Wednesday, November 19, 2008

Weeks After Bank Bailout, No Help For Homeowners

Weeks after bank bailout, no help for homeowners

By Adrianne Appel

Nov. 14- Nearly five weeks after Congress gave the nod to a 700-billion-dollar bailout fund, and as the economy sinks deep into a recession, no definite plan is in sight for struggling U.S. homeowners.

"We have the potential for a true economic disaster," said Susan Wachter of the Wharton School of Economics, at a congressional hearing Thursday.

"Let us remind ourselves that the problem came from housing," she said.

It is unclear how help will be delivered to U.S. homeowners, who are defaulting on loans at record rates.

"The foreclosure problem is getting worse, not better," said Martin Eakes, CEO of Self Help and Centre for Responsible Lending, a non-profit, community development organization, on Thursday, at the hearing of the Senate Banking, Housing and Urban Affairs Committee.

Congress meets next week to decide whether to dole out 25 billion dollars or more to the auto industry, and maybe craft a bill to assist the unemployed and create jobs. But there is no congressional plan on the table to assist homeowners. Congress may then recess until January.

Treasury Secretary Henry Paulson, who is in charge of disbursing the 700 billion dollars, said Wednesday that his next target for funds is the credit card, student loan and auto loan industries, but not homeowners.

"We continue to explore ways to reduce the risk of foreclosure," he told reporters. Paulson mentioned a new program underway by the quasi-public mortgage lenders to make new loans currently being written more fair. The private lending industry is being encouraged to voluntarily follow suit, Paulson said.

Sheila Bair, chairwoman of the Federal Deposit Insurance Corporation, has drafted an aggressive plan for assisting homeowners in trouble, based on the idea that monthly mortgage payments should not be more than 31 percent of the household income. That plan appears stalled, possibly on hold until January and a new administration.

On Jan. 20, Barack Obama will become president, and his cabinet will have control of the remainder of the 700 billion dollars, probably about 350 billion dollars. It is not known if Obama also would tap the Treasury fund to help homeowners. Obama backs the idea of letting bankruptcy courts modify loans in foreclosure.

Eakes said he supports Sheila Bair's proposal, and Obama's idea that judges should be allowed to modify mortgages.

Lenders need a mandate, because they are not voluntarily working out better terms on troubled mortgages, Eakes said. Credit Suisse, a large mortgage lender, reported recently that it modified just 3.5 percent of delinquent subprime loans in August, its most recent figures, he said.

Until foreclosures are stemmed, the overall economy will not be able to dig itself out of trouble, Wachter said.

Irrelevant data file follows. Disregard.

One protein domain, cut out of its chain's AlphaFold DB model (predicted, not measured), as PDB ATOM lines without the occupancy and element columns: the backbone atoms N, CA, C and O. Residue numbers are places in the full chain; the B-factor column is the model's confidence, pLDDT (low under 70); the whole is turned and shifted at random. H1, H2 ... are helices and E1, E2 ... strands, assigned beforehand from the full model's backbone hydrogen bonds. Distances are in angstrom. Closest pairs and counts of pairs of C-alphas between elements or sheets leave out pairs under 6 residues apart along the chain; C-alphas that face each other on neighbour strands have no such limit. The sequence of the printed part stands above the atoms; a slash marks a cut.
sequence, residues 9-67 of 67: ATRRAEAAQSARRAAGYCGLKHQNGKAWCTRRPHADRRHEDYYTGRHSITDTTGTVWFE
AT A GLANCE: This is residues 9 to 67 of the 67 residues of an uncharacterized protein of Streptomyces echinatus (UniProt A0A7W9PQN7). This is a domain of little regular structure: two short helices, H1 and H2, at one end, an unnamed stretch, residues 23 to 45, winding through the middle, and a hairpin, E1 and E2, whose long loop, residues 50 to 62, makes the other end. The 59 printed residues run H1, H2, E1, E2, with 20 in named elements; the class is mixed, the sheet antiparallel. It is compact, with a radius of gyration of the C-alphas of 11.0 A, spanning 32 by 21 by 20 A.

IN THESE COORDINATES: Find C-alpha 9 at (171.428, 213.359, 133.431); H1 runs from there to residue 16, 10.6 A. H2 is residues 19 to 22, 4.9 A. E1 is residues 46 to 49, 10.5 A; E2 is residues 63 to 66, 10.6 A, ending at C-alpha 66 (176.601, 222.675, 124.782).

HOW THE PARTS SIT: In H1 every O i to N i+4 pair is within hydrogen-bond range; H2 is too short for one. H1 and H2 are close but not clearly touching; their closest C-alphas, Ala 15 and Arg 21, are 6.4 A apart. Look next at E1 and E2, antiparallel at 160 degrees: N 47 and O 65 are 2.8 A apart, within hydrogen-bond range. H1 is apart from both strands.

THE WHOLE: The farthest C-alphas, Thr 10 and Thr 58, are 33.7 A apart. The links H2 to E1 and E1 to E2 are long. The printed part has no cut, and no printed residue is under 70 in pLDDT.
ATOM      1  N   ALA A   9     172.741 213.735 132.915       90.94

"The economic downturn could become ever more severe due to the interaction of financial market stress with declines in house prices and a worsening economy all feeding back into and adverse loop," Wachter said.

Foreclosure filings increased 5 percent in October, to 279,561 homes, according to RealtyTrac. Arizona, California, Florida, Georgia, Michigan, Nevada, New Jersey, Ohio and Texas saw the highest rate of foreclosures, said the firm.

As the nation heads into the New Year, nearly 3 million families will have lost their homes, and 2.3 million more will be adrift as of the end of 2009, according to an analysis of Mortgage Bankers Association data by Eakes's group.

"These losses, in turn, are infiltrating nearly every part of American life, from police and fire protection to community resources for education," Eakes said.

The Organization for Economic Cooperation and Development announced on Thursday that 30 developed nation economies had sunk into a recession, including Japan, the United States and most of Europe.

Their economic output is expected to shrink through 2009, with the U.S. economy the worst off, said the organization, based in Paris. The OECD began analyzing economies in the 1970s and it is the first time it has seen such a large group of economies simultaneously slide.

The news comes as leaders of the world's richest 20 nations gather Friday and Saturday at the White House to discuss coordinated efforts to ease their ailing economies, like tax incentives and regulation.

Bush, whose administration has embraced a hands-off, free-market ideology, indicated he would be opposed to efforts to regulate.

"It would a terrible mistake to allow a few months of crisis to undermine 60 years of success," Bush told reporters Thursday.

Today's economic crisis can be traced back to unscrupulous actions of some lenders, who wrote millions of mortgages with sky-high interest rates and other unfair terms that homeowners are now unable to meet.

"Today's financial crisis is a monument to destructive lending practices -- bad lending that never before has been practiced on such a large scale, and with so little oversight. Unfortunately, the entire country is paying the price," Eakes said.

Banks bought and sold the high-risk mortgages, and created complex investment products from them that they traded around the globe, earning record profits. The complex mortgage products and their trading was unregulated. Now that homeowners are defaulting on their loans, many of the investments held by the banks are almost worthless.

"Well before the foreclosure crisis erupted into the public eye and began to dominate news headlines throughout the country, [non-profit organizations] pleaded with Congress, the administration, and the financial services industry to quickly take sweeping measures to keep borrowers in their homes," noted Nancy Zirkin, president of the Leadership Conference on Civil Rights, at the hearing.

Source: Inter Press Service

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